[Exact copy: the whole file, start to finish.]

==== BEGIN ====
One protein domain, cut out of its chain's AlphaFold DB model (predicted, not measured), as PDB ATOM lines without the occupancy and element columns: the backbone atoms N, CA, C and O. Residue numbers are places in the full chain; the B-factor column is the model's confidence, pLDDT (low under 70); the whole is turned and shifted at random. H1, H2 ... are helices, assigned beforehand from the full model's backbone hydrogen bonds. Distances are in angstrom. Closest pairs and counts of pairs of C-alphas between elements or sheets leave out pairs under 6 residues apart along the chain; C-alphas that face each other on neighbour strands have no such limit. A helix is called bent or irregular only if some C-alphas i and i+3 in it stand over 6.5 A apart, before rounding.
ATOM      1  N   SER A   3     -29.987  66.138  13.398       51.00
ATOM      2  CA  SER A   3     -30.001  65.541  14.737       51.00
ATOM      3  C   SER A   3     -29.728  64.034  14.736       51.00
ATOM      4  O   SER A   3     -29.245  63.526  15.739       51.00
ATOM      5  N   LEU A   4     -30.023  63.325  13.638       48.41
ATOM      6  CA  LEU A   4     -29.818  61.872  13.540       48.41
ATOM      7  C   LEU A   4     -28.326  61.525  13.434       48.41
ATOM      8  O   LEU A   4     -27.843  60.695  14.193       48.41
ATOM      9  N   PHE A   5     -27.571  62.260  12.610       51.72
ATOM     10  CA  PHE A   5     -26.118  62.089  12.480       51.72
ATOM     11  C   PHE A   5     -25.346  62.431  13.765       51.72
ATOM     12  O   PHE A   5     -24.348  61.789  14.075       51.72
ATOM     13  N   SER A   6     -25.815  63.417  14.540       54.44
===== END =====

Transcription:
One protein domain, cut out of its chain's AlphaFold DB model (predicted, not measured), as PDB ATOM lines without the occupancy and element columns: the backbone atoms N, CA, C and O. Residue numbers are places in the full chain; the B-factor column is the model's confidence, pLDDT (low under 70); the whole is turned and shifted at random. H1, H2 ... are helices, assigned beforehand from the full model's backbone hydrogen bonds. Distances are in angstrom. Closest pairs and counts of pairs of C-alphas between elements or sheets leave out pairs under 6 residues apart along the chain; C-alphas that face each other on neighbour strands have no such limit. A helix is called bent or irregular only if some C-alphas i and i+3 in it stand over 6.5 A apart, before rounding.
ATOM      1  N   SER A   3     -29.987  66.138  13.398       51.00
ATOM      2  CA  SER A   3     -30.001  65.541  14.737       51.00
ATOM      3  C   SER A   3     -29.728  64.034  14.736       51.00
ATOM      4  O   SER A   3     -29.245  63.526  15.739       51.00
ATOM      5  N   LEU A   4     -30.023  63.325  13.638       48.41
ATOM      6  CA  LEU A   4     -29.818  61.872  13.540       48.41
ATOM      7  C   LEU A   4     -28.326  61.525  13.434       48.41
ATOM      8  O   LEU A   4     -27.843  60.695  14.193       48.41
ATOM      9  N   PHE A   5     -27.571  62.260  12.610       51.72
ATOM     10  CA  PHE A   5     -26.118  62.089  12.480       51.72
ATOM     11  C   PHE A   5     -25.346  62.431  13.765       51.72
ATOM     12  O   PHE A   5     -24.348  61.789  14.075       51.72
ATOM     13  N   SER A   6     -25.815  63.417  14.540       54.44